Perhaps the broadest and fuzziest area of dispute is in the issue of what people consider to be deeply repugnant. Women are often repulsed at finding the toilet seat left up, which puzzles men. That's a relatively minor dispute, and it could be resolved either way, in a hygienic manner. Many women are repulsed by pornography of any kind; and many men seem to find this puzzling, and feel their porn addiction is harmless. Sometimes the man will try to talk his wife into some sexual activities that he discovered in porn videos, and his wife will find this deeply repulsive to her, and be adamant in her refusal to cooperate. The man may take this as a personal rejection, and a sexual one; and if sex is very important to him, then he may feel his wife's rejection of some particular sexual activity as a rejection of him as a man. That is probably an unreasonable interpretation, as it's almost never the wife's intention. But knowing that men can feel that way can help the woman to be more sensitive to his feelings about it—provided that he is also willing to be sensitive to her feelings.
The bottom line with sexual activities, I would say, is that it's not really good sex unless both people are enjoying it and finding it sexy. If the man coerces or manipulates his wife into accepting some sexual activity that she is not interested in, then he may as well be having sex with a blow-up doll. If he coerces her into engaging in some sex act that she really hates, then he is probably killing their marriage. That does not mean that he is a bad man for desiring this particular thing; nor is it unreasonable of him to want his wife to enjoy it too. (Assuming here that the activity in question is safe, and something that most people would not find repugnant. There are some fetishes out there that would make almost anyone gag.)
But the wife has a right to her feelings too; and if the husband repeatedly violates her feelings, especially in a sexual way, then that may backfire and the man may soon find that his wife is deeply repulsed by all sexual activities with him. It's probably best if the wife and husband both are willing to expand their erotic horizons and do a bit of sexual exploring with each other. But that does not guarantee that anyone will like what they explore; and with some things they may know full well they would hate it without even trying it. So it really all comes down to finding sexual expressions that both man and wife really enjoy. The rest will need to be relegated either to a solitary fantasy life, or perhaps even totally forsworn. Like all other important areas of compatibility in marriage, sexual compatibility is an issue that is best explored well before committing to the marriage.
Okay, so let's assume now that the thing that the husband is commanding his wife to do does not fall into one of those hard-line categories. That is: it's not unethical, nor unsafe, nor deeply repugnant, etc. It's just something where the wife has a huge amount of inner psychological resistance; and perhaps even resents the man for being so persistent in his demands. Maybe she feels that he's asking her to do something beyond her ability; something that she would find too difficult and arduous, and perhaps she also regards it as useless and pointless and a waste of time. From her viewpoint, he is perhaps being unreasonable in his demands; but here they should both realize that's a subjective judgment, and that they each have a right to their own ideas about what's worthwhile and what's not. Does the man's leadership in the Taken In Hand marriage mean that only his ideas count? No, I don't think so. Again, his leadership is about helping them both to feel happy and fulfilled.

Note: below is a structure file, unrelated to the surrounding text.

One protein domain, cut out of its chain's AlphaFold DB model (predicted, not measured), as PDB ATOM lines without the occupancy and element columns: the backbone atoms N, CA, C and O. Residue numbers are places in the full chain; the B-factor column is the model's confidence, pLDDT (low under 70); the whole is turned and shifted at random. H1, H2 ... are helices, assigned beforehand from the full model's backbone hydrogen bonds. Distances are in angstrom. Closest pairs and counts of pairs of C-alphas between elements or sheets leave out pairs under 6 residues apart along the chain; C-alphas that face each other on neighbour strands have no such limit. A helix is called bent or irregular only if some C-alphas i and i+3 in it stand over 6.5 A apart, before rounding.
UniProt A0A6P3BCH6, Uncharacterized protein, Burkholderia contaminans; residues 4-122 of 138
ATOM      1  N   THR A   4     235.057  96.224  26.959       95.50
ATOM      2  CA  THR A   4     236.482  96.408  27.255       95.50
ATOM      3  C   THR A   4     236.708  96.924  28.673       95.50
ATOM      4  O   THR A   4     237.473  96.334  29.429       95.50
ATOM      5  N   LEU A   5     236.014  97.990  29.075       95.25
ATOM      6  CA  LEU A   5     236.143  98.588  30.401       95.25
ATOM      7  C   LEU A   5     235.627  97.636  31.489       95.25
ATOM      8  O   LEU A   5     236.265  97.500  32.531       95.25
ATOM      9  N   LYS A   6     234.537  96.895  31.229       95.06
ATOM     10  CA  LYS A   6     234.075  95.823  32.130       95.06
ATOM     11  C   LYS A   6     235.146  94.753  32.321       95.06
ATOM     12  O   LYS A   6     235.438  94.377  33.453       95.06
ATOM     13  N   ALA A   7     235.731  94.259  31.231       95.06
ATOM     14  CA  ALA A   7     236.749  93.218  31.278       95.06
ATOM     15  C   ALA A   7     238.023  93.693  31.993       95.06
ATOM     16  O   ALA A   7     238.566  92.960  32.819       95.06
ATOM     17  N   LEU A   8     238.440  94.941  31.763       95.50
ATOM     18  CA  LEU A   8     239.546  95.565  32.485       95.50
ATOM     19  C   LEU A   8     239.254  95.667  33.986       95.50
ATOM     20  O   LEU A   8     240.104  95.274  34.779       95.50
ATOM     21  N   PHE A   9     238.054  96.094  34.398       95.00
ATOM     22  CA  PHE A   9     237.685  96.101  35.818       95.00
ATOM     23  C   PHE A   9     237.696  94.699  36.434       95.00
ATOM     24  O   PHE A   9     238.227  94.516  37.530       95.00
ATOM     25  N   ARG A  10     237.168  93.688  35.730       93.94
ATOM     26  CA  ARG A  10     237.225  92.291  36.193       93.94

So if his wife is an artist who needs several hours a day to draw and paint, and he insists that she should instead be spending all that time washing his socks and taking out the trash, and other chores—then he is not treating her with respect or appreciation. He is dismissing something that is very dear to her heart—namely, her art—and in doing so he is dismissing her as a human being. On the other hand, if she is a stay-at-home wife who has become so engrossed in her latest art project that she spends 18 hours a day at it—while the dishes pile up in the sink and the dust bunnies multiply on the floor—then the man may be well within his rights to demand that she needs to take better care of the house, and ration how much time she spends on her art. He may even be justified in setting goals for her to meet each day, or making her fill out a schedule, reporting how she spent her time and what she got done that day. If the wife refuses to accept his leadership even when it's clearly in their best interest, then I would question whether she is really interested in a Taken In Hand marriage at all; and maybe even whether she is even interested in keeping her husband.
Some other ways where the husband might intervene and make demands of the woman that she is not really happy about: insisting that she go on a diet and exercise program; or that she take responsibility for other mundane tasks, such as paying the bills and maintenance on the car. She might not enjoy doing any of these things; but they do need to get done, and someone has to do them. They just need to ensure that both parties have some free time for their own interests and hobbies, and soul commitments. There should always be an opportunity for the wife to discuss things with her husband, to give her viewpoint and her feedback, and to have that respected, considered, and taken seriously. But if they are in a Taken In Hand marriage, then the man will likely have the final word, after all is said and done. If he takes his leadership seriously, then he will strive to support his wife and her happiness, and her personal commitments. Sometimes his leadership means that it's wiser to do what his wife wants than what he wants, on some particular issue of importance to her. Being a strong leader means knowing when to compromise and when not to. If he views the Taken In Hand marriage as a chance to indulge and encourage his inner lout—by enforcing all of his own interests and desires while ignoring all of his wife's interests and desires—then that is not a Taken In Hand marriage. Indeed, it's not much of a marriage at all; and it's probably doomed.